A1 Alkuperäisartikkeli tieteellisessä aikakauslehdessä
Defending victims: What does it take to intervene in bullying and how is it rewarded by peers?

Julkaisun tekijät: Rozemarijnvan der Ploeg, Tina Kretschmer, Christina Salmivalli, René Veenstra
Julkaisuvuosi: 2017
Journal: Journal of School Psychology
Volyymi: 65
Sivujen määrä: 10


Defending is considered important in reducing bullying and victimization in schools. Yet, the
prevalence of defending is quite low and there is little insight into aspects that explain why
students intervene in bullying situations. The current study used a longitudinal design to simultaneously
examine the antecedents and status outcomes of defending behavior. It was expected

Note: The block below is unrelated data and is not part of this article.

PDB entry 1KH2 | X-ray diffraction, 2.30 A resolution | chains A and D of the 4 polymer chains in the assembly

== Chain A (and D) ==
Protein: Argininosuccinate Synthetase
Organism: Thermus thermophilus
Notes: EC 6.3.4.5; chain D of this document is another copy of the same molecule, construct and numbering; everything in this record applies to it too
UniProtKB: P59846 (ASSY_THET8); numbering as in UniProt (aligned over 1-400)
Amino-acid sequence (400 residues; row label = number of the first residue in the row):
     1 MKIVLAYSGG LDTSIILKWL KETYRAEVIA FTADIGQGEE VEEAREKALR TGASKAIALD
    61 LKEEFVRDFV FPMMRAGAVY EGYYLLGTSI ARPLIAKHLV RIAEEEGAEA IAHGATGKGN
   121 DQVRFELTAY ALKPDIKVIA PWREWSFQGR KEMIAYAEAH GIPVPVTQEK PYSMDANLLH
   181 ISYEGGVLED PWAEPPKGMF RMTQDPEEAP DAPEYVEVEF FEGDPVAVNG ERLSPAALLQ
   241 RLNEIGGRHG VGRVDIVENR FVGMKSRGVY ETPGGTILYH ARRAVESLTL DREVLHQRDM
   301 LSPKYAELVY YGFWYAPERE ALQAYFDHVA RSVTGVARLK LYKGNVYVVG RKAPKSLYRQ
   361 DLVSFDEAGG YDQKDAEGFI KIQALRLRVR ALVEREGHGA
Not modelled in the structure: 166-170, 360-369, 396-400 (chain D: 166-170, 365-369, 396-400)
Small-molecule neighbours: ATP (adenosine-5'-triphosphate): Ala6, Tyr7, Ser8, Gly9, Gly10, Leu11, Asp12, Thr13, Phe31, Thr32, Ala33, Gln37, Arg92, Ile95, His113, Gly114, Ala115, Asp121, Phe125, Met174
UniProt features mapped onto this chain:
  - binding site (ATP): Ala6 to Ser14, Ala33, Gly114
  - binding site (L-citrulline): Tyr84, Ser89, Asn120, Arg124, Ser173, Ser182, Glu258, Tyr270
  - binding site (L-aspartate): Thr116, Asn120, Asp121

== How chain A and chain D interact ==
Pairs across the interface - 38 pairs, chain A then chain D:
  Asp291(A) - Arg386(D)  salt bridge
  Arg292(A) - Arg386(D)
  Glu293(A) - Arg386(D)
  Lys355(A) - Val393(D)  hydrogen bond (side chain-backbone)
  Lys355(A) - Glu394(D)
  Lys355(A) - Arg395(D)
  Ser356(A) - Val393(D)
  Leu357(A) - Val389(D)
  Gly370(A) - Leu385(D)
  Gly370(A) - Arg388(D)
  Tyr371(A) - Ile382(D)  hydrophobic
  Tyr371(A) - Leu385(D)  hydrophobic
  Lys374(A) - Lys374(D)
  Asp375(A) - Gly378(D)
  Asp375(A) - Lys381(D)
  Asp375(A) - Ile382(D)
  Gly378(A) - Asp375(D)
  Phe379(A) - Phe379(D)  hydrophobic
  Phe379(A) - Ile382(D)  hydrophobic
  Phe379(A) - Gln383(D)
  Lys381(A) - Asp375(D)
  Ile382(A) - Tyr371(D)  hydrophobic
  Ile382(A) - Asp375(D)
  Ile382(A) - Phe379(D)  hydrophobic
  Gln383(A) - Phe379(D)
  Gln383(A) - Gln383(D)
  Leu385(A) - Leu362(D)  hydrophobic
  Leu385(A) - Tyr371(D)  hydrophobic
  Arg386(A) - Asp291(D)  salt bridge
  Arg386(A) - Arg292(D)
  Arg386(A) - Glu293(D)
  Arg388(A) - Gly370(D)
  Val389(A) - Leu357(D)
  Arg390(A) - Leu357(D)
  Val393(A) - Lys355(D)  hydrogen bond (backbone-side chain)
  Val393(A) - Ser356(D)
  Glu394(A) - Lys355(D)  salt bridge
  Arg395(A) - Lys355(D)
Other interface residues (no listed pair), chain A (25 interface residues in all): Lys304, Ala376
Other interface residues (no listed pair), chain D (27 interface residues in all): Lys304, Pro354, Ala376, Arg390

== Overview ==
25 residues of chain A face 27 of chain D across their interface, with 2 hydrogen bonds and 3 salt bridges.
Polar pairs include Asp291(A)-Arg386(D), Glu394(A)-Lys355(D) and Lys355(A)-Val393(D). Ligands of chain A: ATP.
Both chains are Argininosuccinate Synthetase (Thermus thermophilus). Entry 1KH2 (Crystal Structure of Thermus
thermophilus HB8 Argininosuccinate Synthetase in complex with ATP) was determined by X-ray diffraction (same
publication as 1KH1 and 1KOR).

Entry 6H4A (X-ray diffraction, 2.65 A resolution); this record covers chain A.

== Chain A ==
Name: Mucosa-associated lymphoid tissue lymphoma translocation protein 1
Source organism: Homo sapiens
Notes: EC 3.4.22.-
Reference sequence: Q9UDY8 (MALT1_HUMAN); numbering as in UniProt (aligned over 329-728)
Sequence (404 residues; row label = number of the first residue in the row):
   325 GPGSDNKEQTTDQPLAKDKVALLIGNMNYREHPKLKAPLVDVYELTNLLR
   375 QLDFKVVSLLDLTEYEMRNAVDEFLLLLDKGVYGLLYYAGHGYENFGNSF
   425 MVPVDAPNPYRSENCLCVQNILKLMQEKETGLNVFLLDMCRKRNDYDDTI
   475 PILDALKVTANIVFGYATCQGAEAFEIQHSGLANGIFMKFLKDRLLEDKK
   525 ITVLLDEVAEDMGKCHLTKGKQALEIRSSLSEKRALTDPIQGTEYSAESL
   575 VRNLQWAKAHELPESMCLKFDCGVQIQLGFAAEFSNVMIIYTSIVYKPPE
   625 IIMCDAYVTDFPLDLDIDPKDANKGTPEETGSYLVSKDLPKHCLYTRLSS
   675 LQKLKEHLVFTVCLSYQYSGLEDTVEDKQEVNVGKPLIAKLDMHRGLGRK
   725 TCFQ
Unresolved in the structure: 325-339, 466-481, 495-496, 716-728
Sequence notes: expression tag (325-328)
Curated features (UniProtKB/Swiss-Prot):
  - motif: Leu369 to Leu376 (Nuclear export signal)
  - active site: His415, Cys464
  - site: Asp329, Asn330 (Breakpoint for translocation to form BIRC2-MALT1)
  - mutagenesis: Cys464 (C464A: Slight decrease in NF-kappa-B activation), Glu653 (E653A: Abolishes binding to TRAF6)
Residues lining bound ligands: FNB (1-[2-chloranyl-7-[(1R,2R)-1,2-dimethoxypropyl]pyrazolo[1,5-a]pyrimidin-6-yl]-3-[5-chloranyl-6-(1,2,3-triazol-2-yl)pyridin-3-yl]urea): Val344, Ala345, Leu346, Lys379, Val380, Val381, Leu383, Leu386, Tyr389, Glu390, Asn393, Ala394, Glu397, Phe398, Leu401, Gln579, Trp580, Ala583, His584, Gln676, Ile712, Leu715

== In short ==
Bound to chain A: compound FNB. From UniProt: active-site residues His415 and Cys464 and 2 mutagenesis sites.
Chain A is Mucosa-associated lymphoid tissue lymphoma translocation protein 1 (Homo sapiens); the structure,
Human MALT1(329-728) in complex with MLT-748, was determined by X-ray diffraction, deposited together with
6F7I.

that affective and social-cognitive factors explain involvement in defending. Moreover, it
was proposed that defending would be rewarded with popularity among peers, but only for
defenders who were not victimized themselves. Unconflated multilevel path models were used
and data came from students in grades 4–6 of Finnish elementary schools (N =4209 students
from 210 classrooms and 38 schools; Mage 11.25; 50% boys). Affective empathy and students' selfefficacy
beliefs were predictive of defending behavior over time, whereas cognitive empathy was
not. Additionally, defenders increased their popularity among their peers. No substantial differences
between victims and non-victims were found. This pattern of results suggests that, irrespective
of victim status, specific children are more likely to defend in bullying situations and
are rewarded with increased popularity.

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Last updated on 2019-21-08 at 22:47